COMPETITIVE CHINA-BASHING has become a quadrennial ritual in U.S. politics. In 2008, President Obama beat Republican John McCain, partly by promising to “go to the mat” with China over its trade practices. In office, he, like his predecessors of both parties, abandoned confrontation in favor of a broadly pragmatic approach. This time around, it’s presidential challenger Mitt Romney promising to “crack down on China,” specifically by labeling the People’s Republic a “currency manipulator” on his first day in office. Time will tell whether and how Mr. Romney follows through, if he wins — but we wouldn’t be surprised if he, too, governed differently from how he campaigned. That’s the first reality to keep in mind as the two candidates quarrel over who invested more of his own money in China.

And here is a second one: China is not quite the unstoppable threat to U.S. prosperity that you hear about in crowd-pleasing rhetoric. Undoubtedly, China has grown explosively over the past two decades, capturing a huge share of world trade. But more recently, the story out of China is about a corruption-plagued communist state struggling to escape what economists sometimes call “the middle-income trap.” Export-led growth has given way to an investment boom that’s looking more and more like a bubble. Though the United States still had a $295 billion trade deficit with China last year, our indebtedness to the nation declined — while U.S. productivity gains made manufacturing here more cost-competitive. These trends are also at least partly linked to the fact that, during the past two presidential terms, China has allowed its currency to appreciate 37.5 percent against the U.S. dollar in real terms.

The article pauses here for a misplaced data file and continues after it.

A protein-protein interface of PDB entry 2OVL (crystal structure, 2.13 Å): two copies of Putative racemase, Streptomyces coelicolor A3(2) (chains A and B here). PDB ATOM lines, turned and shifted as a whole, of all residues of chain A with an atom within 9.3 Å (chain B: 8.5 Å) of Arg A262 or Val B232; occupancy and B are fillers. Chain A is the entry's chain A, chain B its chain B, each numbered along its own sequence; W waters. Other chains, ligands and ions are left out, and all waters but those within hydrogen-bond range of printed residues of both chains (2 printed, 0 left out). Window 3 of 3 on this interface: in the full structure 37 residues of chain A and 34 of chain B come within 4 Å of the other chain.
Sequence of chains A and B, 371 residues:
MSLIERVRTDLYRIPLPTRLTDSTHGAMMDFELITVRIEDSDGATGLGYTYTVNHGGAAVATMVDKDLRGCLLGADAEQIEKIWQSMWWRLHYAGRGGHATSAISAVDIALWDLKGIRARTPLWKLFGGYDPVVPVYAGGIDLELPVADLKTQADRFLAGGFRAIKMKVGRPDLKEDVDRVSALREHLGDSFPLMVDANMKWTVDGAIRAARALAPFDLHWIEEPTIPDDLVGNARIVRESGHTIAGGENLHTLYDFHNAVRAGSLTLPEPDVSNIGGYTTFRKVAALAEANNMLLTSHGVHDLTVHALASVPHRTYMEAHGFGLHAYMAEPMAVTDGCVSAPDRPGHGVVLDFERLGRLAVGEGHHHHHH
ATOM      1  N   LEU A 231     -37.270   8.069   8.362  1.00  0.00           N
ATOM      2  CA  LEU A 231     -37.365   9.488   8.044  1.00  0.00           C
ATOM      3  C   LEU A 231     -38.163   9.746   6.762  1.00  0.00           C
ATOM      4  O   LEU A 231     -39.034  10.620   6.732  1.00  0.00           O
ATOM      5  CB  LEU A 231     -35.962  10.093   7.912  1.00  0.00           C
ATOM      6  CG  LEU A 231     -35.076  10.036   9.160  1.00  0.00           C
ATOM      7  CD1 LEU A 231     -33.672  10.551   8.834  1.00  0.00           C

So when Mr. Romney promises to declare China a currency manipulator, he is pledging to escalate a battle that the Obama administration is fighting reasonably well, if less dramatically. The good news is that the declaration would be mostly symbolic — the first step in a long negotiating process that might or might not culminate in a change in China’s policy.

U.S. penalties might prove counterproductive, as the Obama administration has already shown with an exception to its pragmatism — the slapping of tariffs on imports of low-priced Chinese tires. Mr. Obama boasts of that measure on the campaign trail. But economists at the Peterson Institute for International Economics estimate that the 1,200 jobs saved cost consumers $1.1 billion in higher prices in 2011 — almost $1 million per job.

China has given the United States many legitimate causes of complaint, from its human rights violations to its incessant intellectual-property theft to its saber-rattling against democratic neighbors. If Mr. Romney has it in mind to continue challenging China on those fronts, we agree. But the U.S. and Chinese economies are far too deeply intertwined to risk a trade war over currency imbalances that are gradually adjusting through peaceful means.